The event has taken place at 25 April 2023, in Brussels, organised by the Friedrich Neumann Foundation Europe. After the introduction of the panellists, the moderator of the event, Jana Sproul (Friedrich Neumann Foundation Europe) has made the statement common to all events examining the subject, namely that today information is power. In general, this has met with visible agreement with all the participants, and the audience was keen on getting more information on the region usually not on the screen of European analysts.
John Nery (columnist and editorial consultant, Rappler) from the Philippines have elaborated on recent political experience of this special “post-disinformation era” via the prism of two recent presidential elections. His analysis pointed out differences between the 2016 and 2022 presidential elections, and his conclusion was that the political result was not only the consequence of media and “fake news”, as it was expected by many. He has stressed that contrary to popular belief and some expectations, narrative is and was simply not enough for winning the presidential elections in 2022. Even though widely criticised by many because of communication techniques applied, the candidate himself had a crucially important role, just as well as the available funding and family background. Additionally, intense use of social media instead of mainstream media has made his campaign more appalling to many voters, mostly to younger generations. The speaker has emphasised the “Duterte legacy” being an important factor, as the candidate could distance himself from the previous president between 2016-2022.
Talking about the media situation in Mexico, Martha Tudón representative (digital rights coordinator) of ARTICLE 19 has applied a more human rights-based approach. She has elaborated during her presentation about the lack of definition of “disinformation”, while giving practical examples. She has made a disputable comment about “truth is not protected, false statements are allowed”, which has immediately raised questions among the audience via the IT system installed by the organisers, but unfortunately these questions have not received answers. Most countries’ legal systems make a very clear difference between questionable opinions and false statement of facts, prohibiting the latter, and local practice would have been extremely interesting for the participants. Additionally, the speaker has described the situation in Mexico related to journalists being “very bad”.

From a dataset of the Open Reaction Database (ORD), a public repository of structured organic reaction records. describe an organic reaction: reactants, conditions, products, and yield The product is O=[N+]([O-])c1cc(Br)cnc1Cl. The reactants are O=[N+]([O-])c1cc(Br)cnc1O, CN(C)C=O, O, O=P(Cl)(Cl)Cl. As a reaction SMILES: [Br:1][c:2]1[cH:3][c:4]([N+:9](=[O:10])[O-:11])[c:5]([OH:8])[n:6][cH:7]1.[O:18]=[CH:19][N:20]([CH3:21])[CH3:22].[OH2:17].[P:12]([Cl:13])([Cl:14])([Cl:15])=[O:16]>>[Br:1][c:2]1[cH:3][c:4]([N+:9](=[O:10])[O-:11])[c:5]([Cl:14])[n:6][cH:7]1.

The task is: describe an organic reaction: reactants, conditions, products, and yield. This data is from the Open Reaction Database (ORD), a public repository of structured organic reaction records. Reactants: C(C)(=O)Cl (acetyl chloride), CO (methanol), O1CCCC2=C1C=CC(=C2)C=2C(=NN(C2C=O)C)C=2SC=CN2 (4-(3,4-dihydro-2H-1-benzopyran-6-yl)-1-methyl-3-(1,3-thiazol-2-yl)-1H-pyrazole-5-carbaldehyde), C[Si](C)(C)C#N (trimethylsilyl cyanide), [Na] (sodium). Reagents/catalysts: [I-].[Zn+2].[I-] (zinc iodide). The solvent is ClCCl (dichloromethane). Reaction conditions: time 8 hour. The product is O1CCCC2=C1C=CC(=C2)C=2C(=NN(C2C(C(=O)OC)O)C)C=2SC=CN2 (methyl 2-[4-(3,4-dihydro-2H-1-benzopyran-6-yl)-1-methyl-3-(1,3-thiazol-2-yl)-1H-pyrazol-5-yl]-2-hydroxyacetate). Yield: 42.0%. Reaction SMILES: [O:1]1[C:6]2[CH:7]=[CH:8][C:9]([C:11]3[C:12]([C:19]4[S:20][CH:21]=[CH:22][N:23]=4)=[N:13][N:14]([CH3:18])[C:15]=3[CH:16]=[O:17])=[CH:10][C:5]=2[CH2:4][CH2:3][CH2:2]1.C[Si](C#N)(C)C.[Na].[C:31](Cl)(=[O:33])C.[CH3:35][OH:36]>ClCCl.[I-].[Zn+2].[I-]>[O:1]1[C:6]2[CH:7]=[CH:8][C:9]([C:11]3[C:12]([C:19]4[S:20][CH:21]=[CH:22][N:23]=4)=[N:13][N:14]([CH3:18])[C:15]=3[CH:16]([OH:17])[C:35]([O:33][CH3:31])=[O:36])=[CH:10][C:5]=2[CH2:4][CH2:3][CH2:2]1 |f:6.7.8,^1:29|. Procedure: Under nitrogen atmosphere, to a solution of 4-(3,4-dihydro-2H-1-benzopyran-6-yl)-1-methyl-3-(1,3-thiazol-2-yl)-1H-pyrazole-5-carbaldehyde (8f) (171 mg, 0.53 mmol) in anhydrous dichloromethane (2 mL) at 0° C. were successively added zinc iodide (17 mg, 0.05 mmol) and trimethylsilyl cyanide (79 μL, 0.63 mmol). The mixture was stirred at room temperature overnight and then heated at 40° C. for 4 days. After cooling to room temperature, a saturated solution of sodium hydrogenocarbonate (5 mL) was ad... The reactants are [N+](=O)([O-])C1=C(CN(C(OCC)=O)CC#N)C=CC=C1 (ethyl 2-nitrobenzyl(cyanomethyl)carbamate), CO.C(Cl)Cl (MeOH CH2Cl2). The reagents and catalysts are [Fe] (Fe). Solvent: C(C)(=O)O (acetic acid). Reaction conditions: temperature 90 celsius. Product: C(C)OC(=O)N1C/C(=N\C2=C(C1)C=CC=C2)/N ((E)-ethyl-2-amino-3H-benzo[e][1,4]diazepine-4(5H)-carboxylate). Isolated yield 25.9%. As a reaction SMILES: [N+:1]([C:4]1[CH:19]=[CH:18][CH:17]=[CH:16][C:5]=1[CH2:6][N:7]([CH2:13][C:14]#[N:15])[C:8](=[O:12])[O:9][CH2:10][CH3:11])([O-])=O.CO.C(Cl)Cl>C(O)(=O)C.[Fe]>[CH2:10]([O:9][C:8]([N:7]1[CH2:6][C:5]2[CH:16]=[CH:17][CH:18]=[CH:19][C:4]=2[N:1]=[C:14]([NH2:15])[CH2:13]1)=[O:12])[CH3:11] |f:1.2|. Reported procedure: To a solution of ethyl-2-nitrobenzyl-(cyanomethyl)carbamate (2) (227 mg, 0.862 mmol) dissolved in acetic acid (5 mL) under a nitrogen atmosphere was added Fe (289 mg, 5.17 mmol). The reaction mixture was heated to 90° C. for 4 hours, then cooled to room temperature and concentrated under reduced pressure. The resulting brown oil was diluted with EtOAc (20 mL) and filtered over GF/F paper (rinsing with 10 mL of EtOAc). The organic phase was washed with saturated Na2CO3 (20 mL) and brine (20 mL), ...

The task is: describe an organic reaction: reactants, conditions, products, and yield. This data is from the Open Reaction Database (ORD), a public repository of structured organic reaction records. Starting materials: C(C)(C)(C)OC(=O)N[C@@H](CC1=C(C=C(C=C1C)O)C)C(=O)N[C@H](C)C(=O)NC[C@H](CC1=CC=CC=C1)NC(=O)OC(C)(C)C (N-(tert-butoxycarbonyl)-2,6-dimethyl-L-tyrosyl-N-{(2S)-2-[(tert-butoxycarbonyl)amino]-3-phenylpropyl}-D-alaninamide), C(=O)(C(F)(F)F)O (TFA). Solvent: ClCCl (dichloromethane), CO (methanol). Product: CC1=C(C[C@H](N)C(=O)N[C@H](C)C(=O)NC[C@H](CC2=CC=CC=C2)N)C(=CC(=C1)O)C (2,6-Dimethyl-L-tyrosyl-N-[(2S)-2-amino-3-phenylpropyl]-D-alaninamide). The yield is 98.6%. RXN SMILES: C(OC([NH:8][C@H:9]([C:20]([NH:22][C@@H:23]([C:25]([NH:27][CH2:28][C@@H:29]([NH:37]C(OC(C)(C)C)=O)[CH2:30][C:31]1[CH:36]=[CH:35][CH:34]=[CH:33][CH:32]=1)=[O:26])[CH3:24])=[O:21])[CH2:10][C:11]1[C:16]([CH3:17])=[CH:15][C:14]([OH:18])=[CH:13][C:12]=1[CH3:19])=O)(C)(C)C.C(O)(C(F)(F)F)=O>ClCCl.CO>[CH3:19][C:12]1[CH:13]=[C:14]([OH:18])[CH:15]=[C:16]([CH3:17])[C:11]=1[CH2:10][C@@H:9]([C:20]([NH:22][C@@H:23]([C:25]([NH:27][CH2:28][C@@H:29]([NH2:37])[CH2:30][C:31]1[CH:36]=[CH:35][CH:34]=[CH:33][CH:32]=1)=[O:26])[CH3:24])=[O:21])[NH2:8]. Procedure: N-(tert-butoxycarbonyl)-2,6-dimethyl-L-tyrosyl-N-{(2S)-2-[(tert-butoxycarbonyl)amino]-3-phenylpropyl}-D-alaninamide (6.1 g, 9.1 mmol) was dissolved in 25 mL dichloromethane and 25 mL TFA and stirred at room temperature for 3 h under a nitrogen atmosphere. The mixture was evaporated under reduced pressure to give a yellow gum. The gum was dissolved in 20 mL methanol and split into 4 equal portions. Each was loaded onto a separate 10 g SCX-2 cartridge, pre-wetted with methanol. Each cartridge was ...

Brady Hills, senior analyst, and head of office in Brussels of the International Republican Institute has talked about possible responses to disinformation, which his institution has been dealing with since 2015. According to his presentation, while the most effective tool is resilience, both in the media and society, many countries and societies lack these capacities, especially those needed for any kind of counter-disinformation. While talking about responses from civil society, he was talking about possible European political reactions, mentioning a new European Parliament committee dealing with disinformation, but at the same time he emphasized that the European Parliament or its election is typically not important for Russia (or at least it has not been interesting so far), it has been much more active related to member states’ domestic elections, which is seemingly more interesting to Russian disinformation activities. This phenomena is clearly explained by the relative weakness of the European Parliament when it comes to forming European foreign policy.
The presentations have been followed by a networking event and the possibility of informal exchange of views and opinions.